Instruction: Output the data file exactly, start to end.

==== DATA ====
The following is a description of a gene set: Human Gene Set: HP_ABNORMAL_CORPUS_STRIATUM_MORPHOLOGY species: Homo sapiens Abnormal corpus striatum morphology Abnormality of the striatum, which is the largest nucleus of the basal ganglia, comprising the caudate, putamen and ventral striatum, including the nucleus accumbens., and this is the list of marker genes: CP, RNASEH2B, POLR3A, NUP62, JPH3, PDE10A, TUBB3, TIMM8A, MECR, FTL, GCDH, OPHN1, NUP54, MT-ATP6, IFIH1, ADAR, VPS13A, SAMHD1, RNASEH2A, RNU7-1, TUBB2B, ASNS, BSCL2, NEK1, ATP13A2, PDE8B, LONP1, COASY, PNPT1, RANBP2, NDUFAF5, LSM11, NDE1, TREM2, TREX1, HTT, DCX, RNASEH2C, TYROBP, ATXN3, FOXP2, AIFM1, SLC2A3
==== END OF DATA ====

The following is a description of a gene set: Human Gene Set: HP_ABNORMAL_CORPUS_STRIATUM_MORPHOLOGY species: Homo sapiens Abnormal corpus striatum morphology Abnormality of the striatum, which is the largest nucleus of the basal ganglia, comprising the caudate, putamen and ventral striatum, including the nucleus accumbens., and this is the list of marker genes: CP, RNASEH2B, POLR3A, NUP62, JPH3, PDE10A, TUBB3, TIMM8A, MECR, FTL, GCDH, OPHN1, NUP54, MT-ATP6, IFIH1, ADAR, VPS13A, SAMHD1, RNASEH2A, RNU7-1, TUBB2B, ASNS, BSCL2, NEK1, ATP13A2, PDE8B, LONP1, COASY, PNPT1, RANBP2, NDUFAF5, LSM11, NDE1, TREM2, TREX1, HTT, DCX, RNASEH2C, TYROBP, ATXN3, FOXP2, AIFM1, SLC2A3